— Herinnering aan Holland, by Hendrik Marsman
…en in alle gewesten
wordt de stem van het water
met zijn eeuwige rampen
gevreesd en gehoord.
…and in all quarters
is the voice of the water
with its eternal disasters
feared and obeyed.
Russel Shorto, the New York Times’ go-to Batavophile, has an interesting article up right now: How to Think Like the Dutch in a Post-Sandy World. It discusses the work of Henk Ovink, a Dutch water manager and senior advisor to Obama’s Secretary of Housing and Urban Development. Ovink, who appears to have taken on the role because he was bored out of his skull by how controlled water is back home, is helping HUD to create water policies and to plan for future flooding.
Obviously, there are culture clashes.
Dutch battles against water led his country to develop a communal society. To this day, Water Boards, which date to the Middle Ages, are a feature of every region, and they guide long-term infrastructural planning. American individualism, on the other hand, has yielded a system in which each municipality has a great deal of autonomy, making regional cooperation difficult. “The vulnerabilities are regional,” said Judith Rodin, the president of the Rockefeller Foundation, which is the main funding organization working with Donovan’s team. “Yet we have individual community rule, and very little incentive to get out of that.”
Shorto brings out the deep historical roots of the Dutch communal approach to water management. But he only briefly waves at another important element of the culture’s relationship with the discipline: the memory of past catastrophes, particularly the 1953 Watersnoodramp, the great flood that displaced tens of thousands of people and covered nearly a tenth of the Netherlands’ agricultural land. The disaster occurred when the North Sea, whipped up by storm winds and swollen with spring tide, overtopped the coastal dikes and ate them out from the vulnerable landward side. They hadn’t been built to resist water from the land. It was a critical vulnerability, the sort of thing that happens when there’s more risk than there is money to meet it.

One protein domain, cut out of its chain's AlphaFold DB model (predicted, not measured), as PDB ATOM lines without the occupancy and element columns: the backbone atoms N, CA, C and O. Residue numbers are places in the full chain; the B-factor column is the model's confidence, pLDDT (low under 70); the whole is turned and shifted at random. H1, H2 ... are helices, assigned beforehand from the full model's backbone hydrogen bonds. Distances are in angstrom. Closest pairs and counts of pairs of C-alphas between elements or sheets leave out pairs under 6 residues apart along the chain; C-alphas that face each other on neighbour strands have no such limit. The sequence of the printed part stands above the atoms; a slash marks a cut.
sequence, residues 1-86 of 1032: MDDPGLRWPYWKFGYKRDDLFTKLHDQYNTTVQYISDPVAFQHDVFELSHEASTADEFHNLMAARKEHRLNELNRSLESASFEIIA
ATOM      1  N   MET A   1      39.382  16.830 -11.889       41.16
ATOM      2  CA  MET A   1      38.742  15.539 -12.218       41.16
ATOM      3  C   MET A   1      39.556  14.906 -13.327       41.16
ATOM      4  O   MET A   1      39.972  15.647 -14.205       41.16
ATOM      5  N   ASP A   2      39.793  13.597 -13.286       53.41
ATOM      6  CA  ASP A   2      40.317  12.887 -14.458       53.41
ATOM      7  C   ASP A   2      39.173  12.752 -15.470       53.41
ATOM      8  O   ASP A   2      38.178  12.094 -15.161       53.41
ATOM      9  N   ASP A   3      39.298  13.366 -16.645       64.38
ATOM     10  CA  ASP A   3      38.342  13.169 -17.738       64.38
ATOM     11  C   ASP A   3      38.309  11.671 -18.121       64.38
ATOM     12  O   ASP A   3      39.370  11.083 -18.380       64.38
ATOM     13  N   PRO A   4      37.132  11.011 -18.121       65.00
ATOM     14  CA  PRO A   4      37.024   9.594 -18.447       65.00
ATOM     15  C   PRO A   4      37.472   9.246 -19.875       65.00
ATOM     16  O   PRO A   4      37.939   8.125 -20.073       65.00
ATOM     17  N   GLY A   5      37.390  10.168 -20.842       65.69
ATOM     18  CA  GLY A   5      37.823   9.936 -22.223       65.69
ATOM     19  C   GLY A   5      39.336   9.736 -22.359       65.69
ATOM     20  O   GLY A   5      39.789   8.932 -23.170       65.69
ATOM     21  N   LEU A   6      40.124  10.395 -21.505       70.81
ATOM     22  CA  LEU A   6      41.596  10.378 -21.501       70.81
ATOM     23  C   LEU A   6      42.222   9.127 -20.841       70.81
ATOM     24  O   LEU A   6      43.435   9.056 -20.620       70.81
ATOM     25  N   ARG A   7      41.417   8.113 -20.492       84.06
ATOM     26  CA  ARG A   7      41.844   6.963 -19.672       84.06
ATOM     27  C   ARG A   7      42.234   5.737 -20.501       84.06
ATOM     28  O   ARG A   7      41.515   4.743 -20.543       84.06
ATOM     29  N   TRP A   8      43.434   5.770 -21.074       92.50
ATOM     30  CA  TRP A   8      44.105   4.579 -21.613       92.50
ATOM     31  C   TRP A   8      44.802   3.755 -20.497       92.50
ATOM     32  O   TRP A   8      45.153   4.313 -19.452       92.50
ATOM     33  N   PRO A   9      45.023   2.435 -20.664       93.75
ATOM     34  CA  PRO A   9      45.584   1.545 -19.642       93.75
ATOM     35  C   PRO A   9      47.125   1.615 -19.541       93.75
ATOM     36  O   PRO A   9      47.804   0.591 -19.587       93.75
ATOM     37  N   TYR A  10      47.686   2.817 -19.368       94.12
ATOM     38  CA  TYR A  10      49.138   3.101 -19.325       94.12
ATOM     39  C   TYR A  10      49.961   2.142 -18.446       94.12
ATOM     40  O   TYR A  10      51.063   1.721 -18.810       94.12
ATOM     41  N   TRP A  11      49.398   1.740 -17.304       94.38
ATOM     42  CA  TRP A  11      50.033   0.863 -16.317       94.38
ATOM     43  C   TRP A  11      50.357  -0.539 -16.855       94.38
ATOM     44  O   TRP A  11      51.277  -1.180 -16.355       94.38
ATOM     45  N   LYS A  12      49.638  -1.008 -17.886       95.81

In the aftermath of the disaster came some of the country’s most dramatic water engineering: the Delta Works, which shortened coastlines, moved the fresh/saltwater lines, and culminated with the massive Oosterscheldekering. It was a terrifically difficult and expensive project: people not only had to adapt to some substantial changes to the landscape, but also pay for their neighbors’ safety. If you live below sea level, the security of the dikes is everyone’s business in the end.
But while we’re clicking around, reading about Ovink and musing about 1953, the internet’s shared defenses have themselves been eaten out from the landward side. Four days ago, a critical vulnerability in OpenSSL, the open-source implementation of the web’s basic security protocols, was announced: Heartbleed.
OpenSSL is one element of the enormous body of open source and free software that keeps the internet going. Its failure is a big problem. Encryption and security matter, not only to keep our private business private and our finances under our control, but also to run our infrastructure. Heartbleed jeopardizes all of these things.
When I put the problem like that, it sounds like the solution is to move away from open source software. But the stuff is pervasive because it works; it’s robust, generally secure, and does what people need done. (And closed source software is not notably better.) OSS is as much a part of the internet as dikes are of the Netherlands. Likewise, online insecurity, like water in these times of climate change, is not going away. We’re going to have to learn to live with both.